We handed out feminine products, razors, diapers, wet wipes, soap, shampoo, tooth brushes, milk, and sandwiches sparingly to the families and children. Some asked for more, some tried to take more than they were allotted, but most of them were grateful. They were thankful, because today their baby boy would have a clean diaper, and tonight their daughter would be able to brush her teeth before going to bed. It sounds cliché, but it makes you appreciate what you have.
As I was handing out the miscellaneous products to these people, and saw the joy in a child’s eye when we gave them an old, worn, and used toy or something as simple as a pencil and paper to write with I began to think about what was said on Monday, and on Wednesday, and on the bus on the way here. I began to realize that this trip is about so much more than seeing amazing sights, eating delicious food, and shopping- which was the only thing I talked about when I told my friends and family I’d be going to Greece for two weeks. I was beginning to see why they described this trip as life-changing.
After the first rush of people trickled out and went back to whatever shelter they could find to call home we were able to interact more closely with the children who had stuck around. We gave them balloons and other toys, taught them games, chased them around, blew bubbles at them while they rushed to pop them, and watched them color. All the kids had smiles, were laughing, and had almost no idea of the troubles they were enduring. When it was time to go, the kids graciously hugged and kissed us and waved goodbye- still with big smiles spread across their little faces, as we left them behind.
On the bus ride home I couldn’t help but think about what I had just seen. I saw men and women and children who were forced to leave the comfort of their home, flee to a new country where they didn’t speak the language, and who had almost nothing but what they could manage to carry with them. I saw women desperately trying to keep her children safe and healthy. I saw men and young boys doing whatever they could to provide for their families. But I also saw a child’s face light up when I blew bubbles at them. I saw the happiness of two boys when given one standard pencil and a piece of computer paper to share between them. And I saw a little girl in a stroller take a small broken cup with a little piece of cloth in it out of my hands, smile, and hug it close to her body as her dad pushed her out of the store.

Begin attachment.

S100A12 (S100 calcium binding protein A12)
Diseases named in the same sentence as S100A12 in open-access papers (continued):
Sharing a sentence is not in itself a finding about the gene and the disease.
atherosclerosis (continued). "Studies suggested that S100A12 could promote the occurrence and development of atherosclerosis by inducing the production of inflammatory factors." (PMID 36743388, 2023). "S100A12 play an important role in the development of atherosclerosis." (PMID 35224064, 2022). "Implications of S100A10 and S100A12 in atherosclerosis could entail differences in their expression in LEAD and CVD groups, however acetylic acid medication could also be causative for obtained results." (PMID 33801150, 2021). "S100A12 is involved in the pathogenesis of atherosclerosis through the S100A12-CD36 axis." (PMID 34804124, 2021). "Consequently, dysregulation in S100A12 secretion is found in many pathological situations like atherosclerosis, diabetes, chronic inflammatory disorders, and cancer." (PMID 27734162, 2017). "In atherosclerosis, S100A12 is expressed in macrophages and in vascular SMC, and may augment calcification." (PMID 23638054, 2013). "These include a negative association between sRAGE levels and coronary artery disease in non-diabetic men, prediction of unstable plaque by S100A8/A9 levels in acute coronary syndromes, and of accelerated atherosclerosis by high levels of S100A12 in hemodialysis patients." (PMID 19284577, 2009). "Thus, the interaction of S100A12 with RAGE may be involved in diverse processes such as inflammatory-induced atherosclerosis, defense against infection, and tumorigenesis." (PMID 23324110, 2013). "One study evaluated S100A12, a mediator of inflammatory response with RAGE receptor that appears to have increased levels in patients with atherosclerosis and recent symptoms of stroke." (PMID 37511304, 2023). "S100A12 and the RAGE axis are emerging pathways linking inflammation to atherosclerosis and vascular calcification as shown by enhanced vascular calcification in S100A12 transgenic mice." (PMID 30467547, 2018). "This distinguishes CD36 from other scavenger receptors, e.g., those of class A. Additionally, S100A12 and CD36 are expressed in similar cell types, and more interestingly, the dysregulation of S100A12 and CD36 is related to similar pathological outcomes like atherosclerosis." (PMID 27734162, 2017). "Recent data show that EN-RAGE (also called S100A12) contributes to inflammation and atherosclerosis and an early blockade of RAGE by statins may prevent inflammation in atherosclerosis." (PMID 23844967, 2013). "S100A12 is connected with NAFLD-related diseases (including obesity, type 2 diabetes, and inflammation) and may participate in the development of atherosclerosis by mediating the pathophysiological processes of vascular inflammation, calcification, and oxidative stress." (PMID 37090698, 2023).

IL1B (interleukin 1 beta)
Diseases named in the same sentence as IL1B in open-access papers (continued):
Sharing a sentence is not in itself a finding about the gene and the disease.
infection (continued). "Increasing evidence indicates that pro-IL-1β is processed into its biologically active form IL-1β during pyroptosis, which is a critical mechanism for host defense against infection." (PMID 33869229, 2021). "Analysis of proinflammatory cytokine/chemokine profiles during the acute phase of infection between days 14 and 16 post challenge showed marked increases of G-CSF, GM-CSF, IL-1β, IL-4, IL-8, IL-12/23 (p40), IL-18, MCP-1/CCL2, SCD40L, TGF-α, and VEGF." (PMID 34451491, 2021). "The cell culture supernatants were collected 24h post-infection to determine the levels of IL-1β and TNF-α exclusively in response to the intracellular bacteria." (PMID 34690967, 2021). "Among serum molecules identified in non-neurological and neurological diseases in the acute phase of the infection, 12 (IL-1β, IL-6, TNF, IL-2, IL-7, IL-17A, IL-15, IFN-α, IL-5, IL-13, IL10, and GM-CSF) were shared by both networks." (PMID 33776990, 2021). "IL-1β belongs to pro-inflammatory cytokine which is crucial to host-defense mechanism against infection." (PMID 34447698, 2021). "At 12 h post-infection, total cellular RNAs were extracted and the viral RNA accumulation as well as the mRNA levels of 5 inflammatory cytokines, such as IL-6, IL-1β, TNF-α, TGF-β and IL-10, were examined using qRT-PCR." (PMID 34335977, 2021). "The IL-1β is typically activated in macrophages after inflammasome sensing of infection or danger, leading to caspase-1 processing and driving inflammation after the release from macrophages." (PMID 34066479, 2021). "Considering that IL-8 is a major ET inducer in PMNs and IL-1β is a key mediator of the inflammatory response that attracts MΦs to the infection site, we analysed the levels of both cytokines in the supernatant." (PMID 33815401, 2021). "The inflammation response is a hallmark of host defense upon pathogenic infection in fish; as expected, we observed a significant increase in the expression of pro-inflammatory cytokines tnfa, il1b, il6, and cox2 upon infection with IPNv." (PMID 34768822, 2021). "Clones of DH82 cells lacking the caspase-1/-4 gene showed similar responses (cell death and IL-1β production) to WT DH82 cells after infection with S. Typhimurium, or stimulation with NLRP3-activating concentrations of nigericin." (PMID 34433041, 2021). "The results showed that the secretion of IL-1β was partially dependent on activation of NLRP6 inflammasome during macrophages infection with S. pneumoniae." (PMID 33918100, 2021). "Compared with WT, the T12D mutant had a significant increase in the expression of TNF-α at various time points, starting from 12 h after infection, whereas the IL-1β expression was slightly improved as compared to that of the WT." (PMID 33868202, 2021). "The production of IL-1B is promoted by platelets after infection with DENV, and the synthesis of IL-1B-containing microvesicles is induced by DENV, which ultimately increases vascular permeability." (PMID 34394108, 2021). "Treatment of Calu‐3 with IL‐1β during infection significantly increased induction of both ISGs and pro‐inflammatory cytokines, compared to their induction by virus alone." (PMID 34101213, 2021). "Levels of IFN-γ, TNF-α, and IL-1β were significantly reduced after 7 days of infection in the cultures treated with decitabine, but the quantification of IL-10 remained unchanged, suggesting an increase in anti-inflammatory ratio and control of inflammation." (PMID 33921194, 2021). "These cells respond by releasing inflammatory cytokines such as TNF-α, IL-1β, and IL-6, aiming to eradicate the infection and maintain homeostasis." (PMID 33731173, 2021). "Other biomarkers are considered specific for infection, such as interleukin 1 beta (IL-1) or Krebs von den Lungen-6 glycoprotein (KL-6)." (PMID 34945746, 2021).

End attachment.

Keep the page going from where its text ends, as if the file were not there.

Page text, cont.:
This made me think, who did this service project really help today?
Of course we provided these families with food and necessary supplies, but it provided me with so much more. It gave me the opportunity to see kids with nothing, happier than kids that have everything. It gave me a chance to help others. It provided me with an awareness beyond the scope of my own life. It allowed me to reflect on myself. And it gave me a sympathetic understanding of what it really means to be appreciative for what you have.
After much thought, I think I now understand what these girls mean when they say that this trip can be life changing. No, I don’t feel like a new person or that my whole life and perspective of life has changed. However, I do think that the way I view this trip and how I’ll view traveling and service in the future has been forever changed.